“Lorem ipsum dolor sit amet, consectetur adipiscing elit.” And so begins many a working day for me. Anyone who has ever looked at any sort of printed or web template will recognise “lorem ipsum”, the placeholder text that designers use until the real copy is ready.

Copywriters like me spend a lot of time looking at chunks of lorem ipsum. Often, I end up counting it, to give me a better idea of how many words I need to write to fill the space. Beyond the first few words, the rest of the text often varies, depending on what size space needs to be populated. So of course, because I stare at it so much, I started to wonder about it, and because I started to wonder about it, I started to read about it – and for a word nerd like me, that made for a very jolly research session.

I had always assumed it was a made-up sort of Latin, and my own tenuous grasp of the language isn’t good enough to actually translate it. It is actually pretty much a nonsense piece, but it is based on Cicero’s De finibus bonorum et malorum – “On the ends of good and evil”. For more about the language itself, read Alison Flood’s piece in The Guardian, who like me, finds it “weirdly mesmerising”. It’s thought to have been the go-to typesetters’ text since the 1500s. I’m not entirely sure why the first guy to use it chose to use scrambled Roman philosophy to fill the gaps, but hey, it works.

Why do we still use it? Habit or tradition, maybe. But the main reason is that this dummy copy manages to be both readable and unreadable at the same time. Because it looks like “real” writing, the viewer looking at the proofs gets a real sense of what the publication or website will look like when it’s populated with text. And because to most of us (Latin scholars aside) it’s a load of burble, we’re not distracted by the words and focus instead on the design.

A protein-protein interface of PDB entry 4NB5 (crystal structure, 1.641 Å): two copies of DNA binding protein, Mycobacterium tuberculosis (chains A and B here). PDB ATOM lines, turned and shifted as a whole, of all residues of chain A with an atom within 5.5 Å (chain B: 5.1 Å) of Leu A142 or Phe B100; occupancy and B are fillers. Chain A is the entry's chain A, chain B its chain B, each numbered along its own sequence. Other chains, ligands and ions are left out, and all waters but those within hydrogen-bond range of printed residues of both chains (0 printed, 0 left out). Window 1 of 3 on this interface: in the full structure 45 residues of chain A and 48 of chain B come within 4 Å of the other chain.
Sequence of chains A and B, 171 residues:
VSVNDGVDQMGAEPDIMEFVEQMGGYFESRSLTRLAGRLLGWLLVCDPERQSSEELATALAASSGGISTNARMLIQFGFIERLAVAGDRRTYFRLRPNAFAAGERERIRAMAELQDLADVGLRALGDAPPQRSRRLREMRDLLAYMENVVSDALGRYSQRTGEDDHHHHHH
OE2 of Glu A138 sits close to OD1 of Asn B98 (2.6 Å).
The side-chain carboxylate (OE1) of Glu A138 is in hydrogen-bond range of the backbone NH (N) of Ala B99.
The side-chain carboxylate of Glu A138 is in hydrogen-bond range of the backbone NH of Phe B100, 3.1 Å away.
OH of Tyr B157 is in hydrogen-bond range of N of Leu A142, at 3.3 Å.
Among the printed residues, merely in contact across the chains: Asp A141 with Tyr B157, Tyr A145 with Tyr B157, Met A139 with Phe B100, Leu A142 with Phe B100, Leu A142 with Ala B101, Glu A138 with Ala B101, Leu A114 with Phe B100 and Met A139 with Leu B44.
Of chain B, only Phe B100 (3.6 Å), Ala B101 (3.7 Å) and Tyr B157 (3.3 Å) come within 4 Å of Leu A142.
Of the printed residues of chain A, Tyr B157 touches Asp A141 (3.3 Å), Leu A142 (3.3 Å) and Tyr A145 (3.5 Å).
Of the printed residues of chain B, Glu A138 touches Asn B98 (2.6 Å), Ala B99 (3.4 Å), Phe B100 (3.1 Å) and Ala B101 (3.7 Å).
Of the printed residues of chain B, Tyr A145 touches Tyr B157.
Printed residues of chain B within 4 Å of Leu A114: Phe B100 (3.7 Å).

There are various lorem ipsum generators online, where you can type in your sentence/paragraph/page length and a stream of gibberish is produced to fit. Naturally this has led to silly versions. Probably the most fun generator is Samuel L Ipsum (warning: NSFW).

As the copywriter, I often come in towards the end of a project when the design has been finalised; and I have to say, I really prefer it when lorem ipsum is used as the placeholder text, as it’s as close to a blank space that you can get, without it actually being blank. Chunks of copy from the previous website or a hundred repetitions of “Content Needed Here” don’t actually work as well  – they just create “noise” which can be hard to ignore.

So that was today’s distraction. I shall now return to populating a website with what I hope is more meaningful text – although arguably, less profound than the (albeit jumbled) philosophy of good and evil.